Review: 'Class Action Park' documents unbelievable true story of infamous water park
Courtesy of HBO MAX
A story that’s so outlandish and illogical, it can only be true. The new HBO MAX documentary “Class Action Park,” highlights and documents the trials and tribulations of Action Park, a water park in New Jersey that was pegged by those who braved it, as a literal death trap. One particular water side, named “Cannonball Run,” was equipped with a 360 degree loop that caused more trauma than fun and the infamous “Alpine Slides” actually killed someone.
At times, the shocking documentary “Class Action Park” is both a blast and heartbreaking, this was the one amusement park that lived up to its reputation. People died and countless others were injured and/or permanently disfigured. The rides were “monitored” by a squad of young, horny, teenagers who would constantly leave lifeguard posts to do drugs and bang, before returning to a child on the verge of drowning. At one point, “Action Park” was so popular (and accident prone) the owners had to buy and supply their own ambulances.
“Class Action Park” delicately covers the park's wild and unbelievable history - the title is one of its many nicknames - through a series of interviews with old staff members and archival footage that confirms everyone’s sneaking suspicions: this place was dangerous. The filmmakers‘ even managed to wrangle comedian Chris Gethard into the mix, and his off-color brand of humor and hilarious recollection of his days spent at Action Point are one of the film's greatest strengths. The film also incorporates animated sequences to help visualize some of the park’s more gruesome incidents.
But what’s truly shocking about “Class Action Park” we learn, is how founder and CEO of the park, Gene Mulvihill, would manufacture rides from his sick and twisted mind in an attempt to create “real experience.” For example, a tubing ride designed to simulate dangerous rapids, the kind that would kill you. When asked why the ride didn’t keep a lifeguard nearby in case of an incident, Mulvihill would say “there are no lifeguards to save you in real life.”
As the documentary progresses, we learn Mulvihill’s - nicknamed by staff members as “Uncle Gene” - sly antics. Not only did he never apologize for the mistakes he made, but would challenge anyone that tried to sue him and the park. His tactic? Never settle, in the hopes people would exhaust all their resources and expenses. And, in the rare instances where he lost a case, the US Marshalls would come knocking on the door demanding payment. This might sound overly familiar to anyone who followed politics over the last ten years.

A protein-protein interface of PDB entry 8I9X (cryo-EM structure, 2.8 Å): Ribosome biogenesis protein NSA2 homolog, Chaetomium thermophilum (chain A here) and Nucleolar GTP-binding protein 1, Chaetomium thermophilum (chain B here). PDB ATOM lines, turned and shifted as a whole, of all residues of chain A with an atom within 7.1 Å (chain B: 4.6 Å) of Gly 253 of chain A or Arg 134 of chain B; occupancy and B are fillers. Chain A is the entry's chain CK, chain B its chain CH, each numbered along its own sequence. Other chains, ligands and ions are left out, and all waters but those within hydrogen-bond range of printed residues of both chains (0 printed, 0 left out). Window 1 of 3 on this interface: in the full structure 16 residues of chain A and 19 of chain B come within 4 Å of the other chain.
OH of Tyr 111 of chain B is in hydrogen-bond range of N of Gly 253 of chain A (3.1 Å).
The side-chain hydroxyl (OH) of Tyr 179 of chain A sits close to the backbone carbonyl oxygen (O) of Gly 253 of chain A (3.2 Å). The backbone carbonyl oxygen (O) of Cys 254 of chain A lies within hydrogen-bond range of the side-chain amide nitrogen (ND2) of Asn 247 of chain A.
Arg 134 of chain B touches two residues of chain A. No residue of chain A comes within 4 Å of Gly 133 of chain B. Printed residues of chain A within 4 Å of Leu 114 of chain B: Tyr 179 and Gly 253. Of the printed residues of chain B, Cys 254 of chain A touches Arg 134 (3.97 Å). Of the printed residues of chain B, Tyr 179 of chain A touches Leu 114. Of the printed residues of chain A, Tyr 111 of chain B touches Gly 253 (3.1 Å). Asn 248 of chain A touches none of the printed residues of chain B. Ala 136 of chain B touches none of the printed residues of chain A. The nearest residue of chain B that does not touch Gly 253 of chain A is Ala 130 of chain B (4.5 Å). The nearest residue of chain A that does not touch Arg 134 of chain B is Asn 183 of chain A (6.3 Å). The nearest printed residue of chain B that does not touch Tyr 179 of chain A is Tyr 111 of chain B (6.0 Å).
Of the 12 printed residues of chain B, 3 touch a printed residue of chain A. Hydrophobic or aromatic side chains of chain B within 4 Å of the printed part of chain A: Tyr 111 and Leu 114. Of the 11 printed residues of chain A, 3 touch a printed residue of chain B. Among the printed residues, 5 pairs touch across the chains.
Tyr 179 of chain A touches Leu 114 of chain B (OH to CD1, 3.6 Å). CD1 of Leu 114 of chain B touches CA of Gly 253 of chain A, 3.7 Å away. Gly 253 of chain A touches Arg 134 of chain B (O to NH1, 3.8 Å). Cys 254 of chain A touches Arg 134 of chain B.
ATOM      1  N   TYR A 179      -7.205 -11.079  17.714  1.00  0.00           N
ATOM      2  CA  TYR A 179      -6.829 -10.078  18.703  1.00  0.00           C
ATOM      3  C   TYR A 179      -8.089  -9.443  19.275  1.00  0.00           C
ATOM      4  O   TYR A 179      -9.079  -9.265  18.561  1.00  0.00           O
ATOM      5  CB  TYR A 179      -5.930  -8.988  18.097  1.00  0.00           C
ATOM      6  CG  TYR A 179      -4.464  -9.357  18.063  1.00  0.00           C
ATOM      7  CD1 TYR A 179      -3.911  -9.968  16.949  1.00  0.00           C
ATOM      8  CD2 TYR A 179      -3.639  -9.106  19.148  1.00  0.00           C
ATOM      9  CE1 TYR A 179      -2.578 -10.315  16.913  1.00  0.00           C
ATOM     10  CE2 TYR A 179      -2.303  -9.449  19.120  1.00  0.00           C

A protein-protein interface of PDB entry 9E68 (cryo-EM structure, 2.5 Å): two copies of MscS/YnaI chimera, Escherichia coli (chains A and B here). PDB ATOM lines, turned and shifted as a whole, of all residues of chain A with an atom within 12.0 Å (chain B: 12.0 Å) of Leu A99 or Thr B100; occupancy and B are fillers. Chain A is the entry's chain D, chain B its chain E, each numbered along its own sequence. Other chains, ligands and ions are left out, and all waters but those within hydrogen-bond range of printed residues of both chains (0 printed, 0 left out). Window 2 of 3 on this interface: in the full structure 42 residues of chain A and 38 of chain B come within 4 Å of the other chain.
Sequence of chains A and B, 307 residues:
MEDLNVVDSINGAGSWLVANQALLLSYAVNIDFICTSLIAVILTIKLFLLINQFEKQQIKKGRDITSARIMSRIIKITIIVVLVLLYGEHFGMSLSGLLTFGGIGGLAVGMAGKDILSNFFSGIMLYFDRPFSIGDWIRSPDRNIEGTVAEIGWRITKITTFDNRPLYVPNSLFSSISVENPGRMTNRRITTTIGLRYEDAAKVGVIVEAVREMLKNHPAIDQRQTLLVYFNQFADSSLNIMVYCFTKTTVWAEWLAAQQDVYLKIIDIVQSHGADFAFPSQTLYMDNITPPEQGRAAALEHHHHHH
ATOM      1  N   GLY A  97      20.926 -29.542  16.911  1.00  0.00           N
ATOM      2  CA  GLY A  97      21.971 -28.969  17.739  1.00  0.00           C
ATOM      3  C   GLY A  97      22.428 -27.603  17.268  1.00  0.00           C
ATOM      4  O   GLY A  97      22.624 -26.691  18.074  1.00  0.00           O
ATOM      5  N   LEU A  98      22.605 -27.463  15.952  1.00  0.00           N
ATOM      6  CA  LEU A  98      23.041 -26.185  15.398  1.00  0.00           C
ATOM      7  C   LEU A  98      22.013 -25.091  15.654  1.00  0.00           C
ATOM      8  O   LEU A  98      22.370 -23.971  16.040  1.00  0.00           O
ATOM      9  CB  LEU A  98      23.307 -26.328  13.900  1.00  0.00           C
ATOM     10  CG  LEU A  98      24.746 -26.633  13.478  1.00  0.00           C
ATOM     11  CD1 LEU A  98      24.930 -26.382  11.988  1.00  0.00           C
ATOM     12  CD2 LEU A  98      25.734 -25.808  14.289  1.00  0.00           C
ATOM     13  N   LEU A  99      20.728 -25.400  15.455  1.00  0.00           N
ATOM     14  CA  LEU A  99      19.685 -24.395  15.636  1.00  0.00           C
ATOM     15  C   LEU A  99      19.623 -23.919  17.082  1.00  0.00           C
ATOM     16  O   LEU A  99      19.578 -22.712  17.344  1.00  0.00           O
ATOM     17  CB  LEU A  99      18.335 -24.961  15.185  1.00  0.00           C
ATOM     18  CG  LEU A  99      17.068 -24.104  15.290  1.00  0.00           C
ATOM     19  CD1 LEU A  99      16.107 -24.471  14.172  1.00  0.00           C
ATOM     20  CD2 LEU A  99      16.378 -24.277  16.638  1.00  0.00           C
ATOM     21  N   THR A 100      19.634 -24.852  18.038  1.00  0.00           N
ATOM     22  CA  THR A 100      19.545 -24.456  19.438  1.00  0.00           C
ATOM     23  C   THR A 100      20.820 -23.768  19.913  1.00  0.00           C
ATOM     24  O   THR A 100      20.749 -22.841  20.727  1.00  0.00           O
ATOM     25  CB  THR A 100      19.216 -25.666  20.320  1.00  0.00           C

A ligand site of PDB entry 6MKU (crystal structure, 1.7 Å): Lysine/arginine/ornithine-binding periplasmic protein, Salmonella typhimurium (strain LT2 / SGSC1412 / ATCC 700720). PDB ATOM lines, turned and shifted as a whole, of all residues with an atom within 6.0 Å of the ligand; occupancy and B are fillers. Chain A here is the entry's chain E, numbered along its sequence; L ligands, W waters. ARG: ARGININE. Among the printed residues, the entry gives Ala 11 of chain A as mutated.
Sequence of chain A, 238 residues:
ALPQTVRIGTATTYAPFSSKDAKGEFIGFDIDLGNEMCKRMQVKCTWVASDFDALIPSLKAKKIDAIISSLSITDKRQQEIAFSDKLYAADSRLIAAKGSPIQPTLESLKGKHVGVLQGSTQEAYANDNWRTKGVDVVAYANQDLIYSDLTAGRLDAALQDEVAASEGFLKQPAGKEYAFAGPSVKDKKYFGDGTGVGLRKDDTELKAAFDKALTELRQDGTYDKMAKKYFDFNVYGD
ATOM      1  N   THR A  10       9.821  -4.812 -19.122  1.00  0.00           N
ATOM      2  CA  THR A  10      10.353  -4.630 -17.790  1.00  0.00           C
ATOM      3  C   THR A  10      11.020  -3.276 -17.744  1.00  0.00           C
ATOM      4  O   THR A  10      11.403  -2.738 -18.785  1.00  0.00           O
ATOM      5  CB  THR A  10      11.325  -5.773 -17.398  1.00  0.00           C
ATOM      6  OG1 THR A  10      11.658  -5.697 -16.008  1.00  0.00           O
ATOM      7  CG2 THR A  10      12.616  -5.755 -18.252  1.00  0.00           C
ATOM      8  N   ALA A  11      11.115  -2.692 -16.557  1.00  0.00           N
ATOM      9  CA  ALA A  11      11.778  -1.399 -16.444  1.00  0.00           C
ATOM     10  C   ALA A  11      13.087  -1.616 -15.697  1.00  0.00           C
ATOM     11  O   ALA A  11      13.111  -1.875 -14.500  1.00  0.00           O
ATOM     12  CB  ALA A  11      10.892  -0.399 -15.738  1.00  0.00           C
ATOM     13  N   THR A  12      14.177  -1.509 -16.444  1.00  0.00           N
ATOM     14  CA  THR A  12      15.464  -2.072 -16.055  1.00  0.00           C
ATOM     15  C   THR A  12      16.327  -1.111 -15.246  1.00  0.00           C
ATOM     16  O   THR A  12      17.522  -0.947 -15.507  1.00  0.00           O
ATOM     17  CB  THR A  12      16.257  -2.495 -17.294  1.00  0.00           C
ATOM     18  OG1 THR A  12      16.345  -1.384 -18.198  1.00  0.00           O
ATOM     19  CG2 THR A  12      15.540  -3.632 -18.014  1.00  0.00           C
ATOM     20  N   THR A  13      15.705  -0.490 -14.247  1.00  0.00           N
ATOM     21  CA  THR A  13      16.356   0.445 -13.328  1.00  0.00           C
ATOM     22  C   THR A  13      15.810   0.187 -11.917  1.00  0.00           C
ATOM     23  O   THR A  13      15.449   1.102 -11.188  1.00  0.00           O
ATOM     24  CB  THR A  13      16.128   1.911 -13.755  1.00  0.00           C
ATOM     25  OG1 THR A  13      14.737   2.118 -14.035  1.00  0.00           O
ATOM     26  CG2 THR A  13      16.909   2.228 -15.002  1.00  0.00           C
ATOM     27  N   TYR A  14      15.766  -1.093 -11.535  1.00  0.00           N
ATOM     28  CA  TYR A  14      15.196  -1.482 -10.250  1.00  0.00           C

Considering Action Park’s commitment to sheer insanity and disregard for OSHA regulations (the park was the subject of the ill-conceived Johnny Knoxville comedy “Action Point” from two summers ago) it’s hard not to reminisce and laugh at the nostalgia of it all. As many people in the documentary will confess, this was the 1980s’ and times were different, which would explain why Action Park stayed in business until 1996 (Uncle Gene creating a fake insurance company in the Cayman Islands to launder money probably didn’t hurt either).
But late in the film, directors Chris Charles, Scott and Seth Porges, alter gears and dig deeper into the family of one man who died at Action Park. It's a stark shift from what came before, but part of me hoped to learn more from residents in the community and how they felt about the reputation that stemmed from the park (I can’t imagine many residents loved the place). Still, give credit where it's due and “Class Action Park” could have stayed with the carefree attitude and kept delivering laughs, but at least these seasoned directors weren’t afraid to push the boundaries and tried to balance the scales.
In the end, “Class Action Park” will serve as the primary document that perfectly encapsulates the essence of what this place radiated, and as a reminder that it’s all fun and games, until someone gets hurt.
CLASS ACTION PARK premieres exclusively on HBO MAX Thursday August 27th.